Vivek Haldar

Operations should be in the computer science curriculum

CS 2013 is a proposal to update the computer science curriculum. Anyone interested in learning or teaching computer science should read the whole thing. I think it does an admirable job not just of providing coverage, but also outlining the principles for selecting topics, and impressing upon the reader the complexity and nuance of this task.

That said, I want to point out one glaring omission. I realized its importance only after working in the real world for a few years, and being schooled in how inadequately prepared my CS education had left me in this arena.

That topic is operations. It encompasses all the activities required to keep a computing service deployed, performant and available. Chances are, if you work in the industry today, even if your title is something like “programmer” or “software engineer”, operations will be some component of your job. The fraction of time you spend on operations might fluctuate between 0% and 100%, but it will certainly exist.

In broad strokes, operations includes the following:

  • Production design: okay, your shiny new system is code complete. How exactly will it be deployed? How many machines? What kinds of machines? What resources does it need? What are the failure modes of your system? What happens if x% of your machines go down? What happens if all your machines go down? Under what failure circumstances can the service continue to limp along, as opposed to being completely unavailable? The answers to all these questions makes up the production design of your system.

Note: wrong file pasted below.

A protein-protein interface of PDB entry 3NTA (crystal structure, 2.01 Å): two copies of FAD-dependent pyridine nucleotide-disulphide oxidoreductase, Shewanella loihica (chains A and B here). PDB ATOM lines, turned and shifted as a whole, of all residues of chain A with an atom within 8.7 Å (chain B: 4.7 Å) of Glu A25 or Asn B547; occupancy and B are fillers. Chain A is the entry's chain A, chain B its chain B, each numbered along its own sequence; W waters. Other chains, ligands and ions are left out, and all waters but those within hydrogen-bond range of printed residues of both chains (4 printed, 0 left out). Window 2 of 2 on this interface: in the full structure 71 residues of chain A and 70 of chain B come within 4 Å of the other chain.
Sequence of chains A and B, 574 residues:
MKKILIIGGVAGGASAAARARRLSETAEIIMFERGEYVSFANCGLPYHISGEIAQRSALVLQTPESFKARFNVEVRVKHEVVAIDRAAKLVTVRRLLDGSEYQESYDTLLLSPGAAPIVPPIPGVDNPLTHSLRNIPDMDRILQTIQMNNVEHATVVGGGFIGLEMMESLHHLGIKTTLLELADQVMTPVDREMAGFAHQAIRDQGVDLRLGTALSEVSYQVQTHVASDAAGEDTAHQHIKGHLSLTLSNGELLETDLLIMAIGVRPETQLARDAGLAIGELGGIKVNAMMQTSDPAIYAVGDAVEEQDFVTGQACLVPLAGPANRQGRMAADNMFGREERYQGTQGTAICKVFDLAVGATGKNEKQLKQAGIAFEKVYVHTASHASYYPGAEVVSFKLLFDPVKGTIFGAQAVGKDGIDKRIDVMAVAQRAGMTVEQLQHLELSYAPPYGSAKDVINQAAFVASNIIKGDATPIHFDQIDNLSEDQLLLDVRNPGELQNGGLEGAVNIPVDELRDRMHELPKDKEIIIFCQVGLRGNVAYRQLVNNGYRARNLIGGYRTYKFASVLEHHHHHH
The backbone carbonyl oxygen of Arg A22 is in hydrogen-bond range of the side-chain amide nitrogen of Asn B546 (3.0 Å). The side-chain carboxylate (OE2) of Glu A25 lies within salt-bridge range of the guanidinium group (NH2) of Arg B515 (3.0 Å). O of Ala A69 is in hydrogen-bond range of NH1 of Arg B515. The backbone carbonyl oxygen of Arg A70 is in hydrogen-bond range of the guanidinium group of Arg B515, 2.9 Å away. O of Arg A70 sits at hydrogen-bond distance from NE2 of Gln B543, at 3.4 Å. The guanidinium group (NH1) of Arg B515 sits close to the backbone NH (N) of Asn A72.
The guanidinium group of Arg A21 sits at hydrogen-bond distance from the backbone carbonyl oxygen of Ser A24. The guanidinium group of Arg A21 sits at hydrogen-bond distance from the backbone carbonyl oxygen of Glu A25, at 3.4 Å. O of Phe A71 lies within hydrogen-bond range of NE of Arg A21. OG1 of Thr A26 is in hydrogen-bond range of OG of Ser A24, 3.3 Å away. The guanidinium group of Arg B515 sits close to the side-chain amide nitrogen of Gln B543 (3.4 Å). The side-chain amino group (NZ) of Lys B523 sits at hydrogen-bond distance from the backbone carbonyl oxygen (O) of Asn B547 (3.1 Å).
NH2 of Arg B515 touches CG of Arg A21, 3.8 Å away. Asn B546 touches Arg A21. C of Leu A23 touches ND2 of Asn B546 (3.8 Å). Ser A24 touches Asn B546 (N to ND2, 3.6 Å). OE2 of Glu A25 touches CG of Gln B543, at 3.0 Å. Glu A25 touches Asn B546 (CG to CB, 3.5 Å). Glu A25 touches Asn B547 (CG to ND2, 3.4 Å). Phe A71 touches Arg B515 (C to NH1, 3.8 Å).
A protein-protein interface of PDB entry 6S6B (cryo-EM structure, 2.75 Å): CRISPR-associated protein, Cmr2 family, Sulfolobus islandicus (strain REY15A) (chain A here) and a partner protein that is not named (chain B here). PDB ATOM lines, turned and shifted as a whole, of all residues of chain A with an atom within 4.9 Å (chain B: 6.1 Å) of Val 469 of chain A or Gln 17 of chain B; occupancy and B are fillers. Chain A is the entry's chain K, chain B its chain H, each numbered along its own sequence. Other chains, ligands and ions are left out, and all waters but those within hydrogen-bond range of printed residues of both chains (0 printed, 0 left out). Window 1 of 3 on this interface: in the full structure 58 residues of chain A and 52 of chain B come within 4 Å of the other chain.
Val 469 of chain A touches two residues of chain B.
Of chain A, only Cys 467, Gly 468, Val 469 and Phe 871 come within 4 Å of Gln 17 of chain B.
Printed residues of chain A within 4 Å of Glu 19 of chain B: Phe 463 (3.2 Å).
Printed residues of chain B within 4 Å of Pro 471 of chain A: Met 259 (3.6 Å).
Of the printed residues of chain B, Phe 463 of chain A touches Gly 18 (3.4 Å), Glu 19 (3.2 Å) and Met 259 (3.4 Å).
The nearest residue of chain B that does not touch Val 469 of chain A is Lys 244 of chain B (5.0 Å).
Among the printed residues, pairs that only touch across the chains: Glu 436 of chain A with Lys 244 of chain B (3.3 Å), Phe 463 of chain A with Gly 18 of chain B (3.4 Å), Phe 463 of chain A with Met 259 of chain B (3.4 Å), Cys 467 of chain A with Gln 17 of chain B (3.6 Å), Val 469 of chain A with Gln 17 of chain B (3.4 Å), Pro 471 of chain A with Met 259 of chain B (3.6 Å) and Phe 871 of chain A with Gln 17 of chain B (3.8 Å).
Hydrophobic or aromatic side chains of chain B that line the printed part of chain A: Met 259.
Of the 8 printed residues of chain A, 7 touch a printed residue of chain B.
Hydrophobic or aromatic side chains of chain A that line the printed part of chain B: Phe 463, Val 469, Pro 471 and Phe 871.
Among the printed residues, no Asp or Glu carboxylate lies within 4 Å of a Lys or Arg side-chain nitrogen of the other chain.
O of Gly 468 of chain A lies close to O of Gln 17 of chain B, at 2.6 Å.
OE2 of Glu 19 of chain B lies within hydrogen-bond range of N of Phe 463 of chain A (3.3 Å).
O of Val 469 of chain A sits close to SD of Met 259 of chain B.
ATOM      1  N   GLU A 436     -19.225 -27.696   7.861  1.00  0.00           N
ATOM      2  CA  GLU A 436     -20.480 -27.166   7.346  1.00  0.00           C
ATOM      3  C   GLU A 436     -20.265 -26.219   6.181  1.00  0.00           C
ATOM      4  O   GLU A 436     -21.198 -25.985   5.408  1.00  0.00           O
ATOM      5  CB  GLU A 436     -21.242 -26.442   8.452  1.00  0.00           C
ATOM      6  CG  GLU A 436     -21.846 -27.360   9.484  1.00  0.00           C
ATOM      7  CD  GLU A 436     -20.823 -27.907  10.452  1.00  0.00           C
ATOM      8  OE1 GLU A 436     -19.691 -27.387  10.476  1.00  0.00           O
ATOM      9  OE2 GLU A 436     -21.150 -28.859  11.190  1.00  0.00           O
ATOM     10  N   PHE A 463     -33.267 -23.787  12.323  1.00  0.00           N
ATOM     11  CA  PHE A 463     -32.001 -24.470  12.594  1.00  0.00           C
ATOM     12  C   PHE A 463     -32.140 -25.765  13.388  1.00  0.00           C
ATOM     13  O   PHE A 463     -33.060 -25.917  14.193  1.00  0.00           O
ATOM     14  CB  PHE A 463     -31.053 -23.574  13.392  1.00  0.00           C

• Deployment: how would you automate the process of pushing new code? Of taking the entire system up and down? Taking subcomponents of the system up and down? How will you do a rolling restart of all your machines?
  • Monitoring: how will you get visibility into the performance and health of your system? This includes inserting hooks to measure key characteristics (qps, latency etc.) as well as collecting and visualizing them automatically, in a way that will make sense to a bleary-eyed person who has been woken up by a page at 3 AM.
  • Alerting: okay, you’ve done a great job of monitoring the health and performance of key system metrics. Now how will you notify yourself when something goes wrong? This includes figuring out the exact thresholds of the metrics after which the system is deemed unhealthy. This really needs to be foolproof. You don’t want your system to be down, and not even get paged about it.

In short, being responsible for the uptime of your own code gives you a whole new perspective when you write it. You start thinking about what could happen in there that might page you at 3 AM. You also realize how writing code is but one step in the never-ending cycle of deploying, tweaking, and writing again.

Where might this fit into a computer science curriculum? One option would be to make it an additional component of existing programming exercises, by having students deploy their programs on test systems and simulating failures, and then seeing how well their monitoring and alerting holds up. An interesting twist might be to have students be responsible for the upkeep of not their own but other students’ programs.

Also see: the CS assignment I wish I’d had.